This is because they are counted as being unquoted and under the Business Relief (BR) rules, shares in unquoted businesses are exempt from inheritance tax (IHT).
The holdings qualify as long as they are held in the estate for two years at the time of death.
Capital gains tax (CGT) gift relief
The CGT liability can be postponed until the receiver sells the stock.
Tax is a very complex subject and tax treatment is dependent on each of the individual’s personal circumstances and may be subject to change in the future. We would always suggest seeking professional advice before making any investment decision.
A guide to AIM tax benefits has been put together by the London Stock Exchange Group and RSM. Click to review
AIM Trading tips
The best place to start before trading AIM is to look at the risks. We have included our AIM risk warning below:
Shares in smaller companies or AIM listed shares can carry a higher degree of risk than blue-chip investments and there is always the possibility of losing the capital sum invested.
Investment should be restricted to the maximum one can afford to lose.
It is more difficult to buy and sell shares in small companies and it may not always be possible to deal.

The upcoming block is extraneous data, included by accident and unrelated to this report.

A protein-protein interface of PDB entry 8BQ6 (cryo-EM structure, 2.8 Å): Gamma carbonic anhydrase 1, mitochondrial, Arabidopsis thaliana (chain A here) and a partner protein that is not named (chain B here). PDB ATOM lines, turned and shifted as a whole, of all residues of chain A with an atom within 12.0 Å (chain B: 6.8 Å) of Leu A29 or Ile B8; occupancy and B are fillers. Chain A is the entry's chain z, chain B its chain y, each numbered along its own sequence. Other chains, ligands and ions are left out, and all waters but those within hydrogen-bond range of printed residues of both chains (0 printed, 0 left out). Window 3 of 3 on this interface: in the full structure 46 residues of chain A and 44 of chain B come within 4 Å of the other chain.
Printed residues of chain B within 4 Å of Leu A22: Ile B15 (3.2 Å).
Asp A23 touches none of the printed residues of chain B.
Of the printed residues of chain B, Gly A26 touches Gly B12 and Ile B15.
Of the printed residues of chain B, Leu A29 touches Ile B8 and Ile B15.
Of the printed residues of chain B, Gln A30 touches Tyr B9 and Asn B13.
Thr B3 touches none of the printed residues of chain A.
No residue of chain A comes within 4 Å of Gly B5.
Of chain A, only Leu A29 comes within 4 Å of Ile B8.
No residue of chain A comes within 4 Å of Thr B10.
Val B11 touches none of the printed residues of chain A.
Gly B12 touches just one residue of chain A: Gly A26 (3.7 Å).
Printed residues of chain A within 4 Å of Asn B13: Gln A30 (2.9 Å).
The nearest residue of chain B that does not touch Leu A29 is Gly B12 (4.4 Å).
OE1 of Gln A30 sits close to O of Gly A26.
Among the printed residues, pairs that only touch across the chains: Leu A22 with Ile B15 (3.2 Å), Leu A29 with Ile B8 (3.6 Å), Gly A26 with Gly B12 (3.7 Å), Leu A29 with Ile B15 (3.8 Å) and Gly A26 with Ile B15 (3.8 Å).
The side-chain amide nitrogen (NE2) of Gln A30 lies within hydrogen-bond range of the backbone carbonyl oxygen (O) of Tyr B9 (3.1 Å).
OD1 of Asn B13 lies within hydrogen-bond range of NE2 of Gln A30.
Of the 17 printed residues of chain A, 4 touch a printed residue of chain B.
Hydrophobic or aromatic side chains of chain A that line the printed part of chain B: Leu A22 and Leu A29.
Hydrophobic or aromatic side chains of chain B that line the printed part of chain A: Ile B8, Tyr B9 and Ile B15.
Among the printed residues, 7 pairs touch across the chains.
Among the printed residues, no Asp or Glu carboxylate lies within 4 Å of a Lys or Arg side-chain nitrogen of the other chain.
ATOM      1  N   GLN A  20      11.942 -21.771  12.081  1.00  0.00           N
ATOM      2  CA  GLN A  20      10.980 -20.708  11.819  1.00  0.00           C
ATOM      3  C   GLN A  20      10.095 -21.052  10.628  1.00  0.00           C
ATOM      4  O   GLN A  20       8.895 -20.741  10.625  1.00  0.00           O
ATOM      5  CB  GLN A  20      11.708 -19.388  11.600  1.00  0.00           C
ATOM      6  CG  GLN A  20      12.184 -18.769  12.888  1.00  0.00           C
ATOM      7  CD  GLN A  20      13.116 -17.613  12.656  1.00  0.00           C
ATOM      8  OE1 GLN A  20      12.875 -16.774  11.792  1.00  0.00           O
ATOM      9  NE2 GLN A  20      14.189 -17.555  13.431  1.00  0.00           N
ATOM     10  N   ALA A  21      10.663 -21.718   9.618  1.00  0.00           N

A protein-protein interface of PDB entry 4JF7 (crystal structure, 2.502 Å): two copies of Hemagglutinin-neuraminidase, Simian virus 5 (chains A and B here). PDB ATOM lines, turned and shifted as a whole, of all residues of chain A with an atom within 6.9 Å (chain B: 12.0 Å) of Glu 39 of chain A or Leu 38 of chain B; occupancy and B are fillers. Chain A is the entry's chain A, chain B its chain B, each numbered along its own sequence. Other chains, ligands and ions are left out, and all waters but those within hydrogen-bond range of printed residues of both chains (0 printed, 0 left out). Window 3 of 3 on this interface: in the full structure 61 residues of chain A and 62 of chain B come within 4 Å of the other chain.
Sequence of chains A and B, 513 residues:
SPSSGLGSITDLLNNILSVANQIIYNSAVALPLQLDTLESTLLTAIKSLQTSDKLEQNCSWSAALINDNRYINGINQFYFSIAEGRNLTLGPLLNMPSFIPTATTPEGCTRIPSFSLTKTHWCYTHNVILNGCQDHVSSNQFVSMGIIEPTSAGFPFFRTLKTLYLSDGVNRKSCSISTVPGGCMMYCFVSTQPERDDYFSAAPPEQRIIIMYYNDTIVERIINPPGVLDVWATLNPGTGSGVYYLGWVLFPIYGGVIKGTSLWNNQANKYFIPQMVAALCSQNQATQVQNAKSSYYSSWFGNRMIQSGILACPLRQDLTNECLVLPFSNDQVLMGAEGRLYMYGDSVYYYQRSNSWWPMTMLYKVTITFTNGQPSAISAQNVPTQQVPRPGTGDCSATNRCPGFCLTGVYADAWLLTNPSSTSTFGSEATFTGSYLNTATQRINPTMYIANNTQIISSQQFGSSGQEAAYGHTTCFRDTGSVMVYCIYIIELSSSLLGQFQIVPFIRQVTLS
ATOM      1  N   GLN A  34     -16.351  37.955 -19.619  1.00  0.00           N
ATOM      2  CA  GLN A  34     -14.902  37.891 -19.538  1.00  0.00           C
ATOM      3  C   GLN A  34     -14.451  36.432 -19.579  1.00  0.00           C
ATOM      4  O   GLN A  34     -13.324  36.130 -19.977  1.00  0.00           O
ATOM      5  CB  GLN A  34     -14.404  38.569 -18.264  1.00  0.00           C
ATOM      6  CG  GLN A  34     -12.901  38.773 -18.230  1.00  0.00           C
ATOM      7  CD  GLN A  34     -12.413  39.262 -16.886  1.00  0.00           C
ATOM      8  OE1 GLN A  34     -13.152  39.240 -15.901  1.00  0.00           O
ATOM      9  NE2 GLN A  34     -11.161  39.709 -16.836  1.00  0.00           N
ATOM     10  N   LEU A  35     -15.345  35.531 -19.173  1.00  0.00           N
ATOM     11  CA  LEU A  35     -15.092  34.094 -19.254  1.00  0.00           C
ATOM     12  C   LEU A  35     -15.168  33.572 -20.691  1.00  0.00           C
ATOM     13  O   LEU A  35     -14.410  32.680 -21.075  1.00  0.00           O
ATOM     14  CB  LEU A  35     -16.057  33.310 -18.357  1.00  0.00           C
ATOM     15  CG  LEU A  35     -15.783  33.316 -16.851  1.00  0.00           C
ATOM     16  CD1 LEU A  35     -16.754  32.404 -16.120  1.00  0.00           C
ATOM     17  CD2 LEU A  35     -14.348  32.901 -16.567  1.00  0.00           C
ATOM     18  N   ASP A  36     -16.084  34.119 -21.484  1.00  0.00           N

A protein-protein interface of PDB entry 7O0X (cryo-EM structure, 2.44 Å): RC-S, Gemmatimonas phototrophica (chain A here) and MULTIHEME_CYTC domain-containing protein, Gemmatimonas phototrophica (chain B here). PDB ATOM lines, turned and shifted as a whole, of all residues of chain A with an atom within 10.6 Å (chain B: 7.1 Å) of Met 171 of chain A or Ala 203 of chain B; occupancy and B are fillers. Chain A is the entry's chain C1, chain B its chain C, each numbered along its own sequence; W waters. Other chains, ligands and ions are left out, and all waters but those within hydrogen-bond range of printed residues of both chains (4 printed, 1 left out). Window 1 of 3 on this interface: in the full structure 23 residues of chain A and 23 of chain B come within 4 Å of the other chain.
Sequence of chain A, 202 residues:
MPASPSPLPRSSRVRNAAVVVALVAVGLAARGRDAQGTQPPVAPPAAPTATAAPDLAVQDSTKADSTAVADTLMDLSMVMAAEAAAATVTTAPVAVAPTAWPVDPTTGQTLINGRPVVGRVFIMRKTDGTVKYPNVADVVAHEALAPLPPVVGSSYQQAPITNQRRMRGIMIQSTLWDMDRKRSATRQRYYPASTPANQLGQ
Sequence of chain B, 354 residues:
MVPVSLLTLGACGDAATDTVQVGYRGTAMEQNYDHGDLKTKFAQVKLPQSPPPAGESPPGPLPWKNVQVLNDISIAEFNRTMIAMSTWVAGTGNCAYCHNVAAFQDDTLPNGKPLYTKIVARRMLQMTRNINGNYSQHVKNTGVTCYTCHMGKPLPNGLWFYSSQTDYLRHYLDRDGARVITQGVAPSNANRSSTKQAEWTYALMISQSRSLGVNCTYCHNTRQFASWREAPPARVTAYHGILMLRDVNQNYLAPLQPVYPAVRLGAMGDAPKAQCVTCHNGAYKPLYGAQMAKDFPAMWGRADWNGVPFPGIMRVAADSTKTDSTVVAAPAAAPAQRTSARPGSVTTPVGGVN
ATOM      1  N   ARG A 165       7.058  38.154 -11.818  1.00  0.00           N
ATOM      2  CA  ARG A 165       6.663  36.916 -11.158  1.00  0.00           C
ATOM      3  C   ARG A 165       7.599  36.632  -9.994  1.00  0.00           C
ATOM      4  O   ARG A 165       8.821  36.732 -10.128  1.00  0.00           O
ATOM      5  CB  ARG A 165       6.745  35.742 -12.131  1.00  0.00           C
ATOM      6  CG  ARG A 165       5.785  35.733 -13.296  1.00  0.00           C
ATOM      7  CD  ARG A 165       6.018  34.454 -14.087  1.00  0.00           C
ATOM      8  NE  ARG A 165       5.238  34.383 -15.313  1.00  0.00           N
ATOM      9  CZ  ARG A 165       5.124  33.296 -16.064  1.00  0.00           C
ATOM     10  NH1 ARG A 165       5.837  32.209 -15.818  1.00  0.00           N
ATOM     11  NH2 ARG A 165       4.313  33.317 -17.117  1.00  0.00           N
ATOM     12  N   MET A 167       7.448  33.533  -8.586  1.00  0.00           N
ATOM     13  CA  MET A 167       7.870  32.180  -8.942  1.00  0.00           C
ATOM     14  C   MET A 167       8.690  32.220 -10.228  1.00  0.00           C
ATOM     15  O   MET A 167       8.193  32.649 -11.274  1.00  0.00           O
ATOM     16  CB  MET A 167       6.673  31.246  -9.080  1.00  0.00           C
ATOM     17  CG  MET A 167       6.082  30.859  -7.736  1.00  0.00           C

Market Makers operate with a wide spread between buying and selling prices for small companies and this spread and fluctuation in the share price may mean that you do not get back the full amount invested.
AIM is primarily for emerging or smaller companies and its rules are less demanding than those of the Official List of the London Stock Exchange.
The past is not necessarily a guide to future performance by companies that are less financially secure and therefore the risk of default is substantially higher.
Shares in companies incorporated in emerging markets may be harder to buy and sell than those shares in companies in more developed markets. In addition, companies incorporated in emerging markets may not be subject to an equivalent level of regulation as those in more developed jurisdictions.
Investing in shares in a specialist sector can be a higher risk strategy as the sector concentration gives exposure to higher volatility.
Now let's look at some of the points to see their potential impact and other factors to consider.
AIM is only for small companies.
Small companies are more vulnerable and are less well capitalised than main listed shares. But are all AIM Shares small companies?
The top 10 companies have a combined market cap of over 22 billion however the bottom 10 have a combined market cap of just over 3.85 Million.
Impact of wider spreads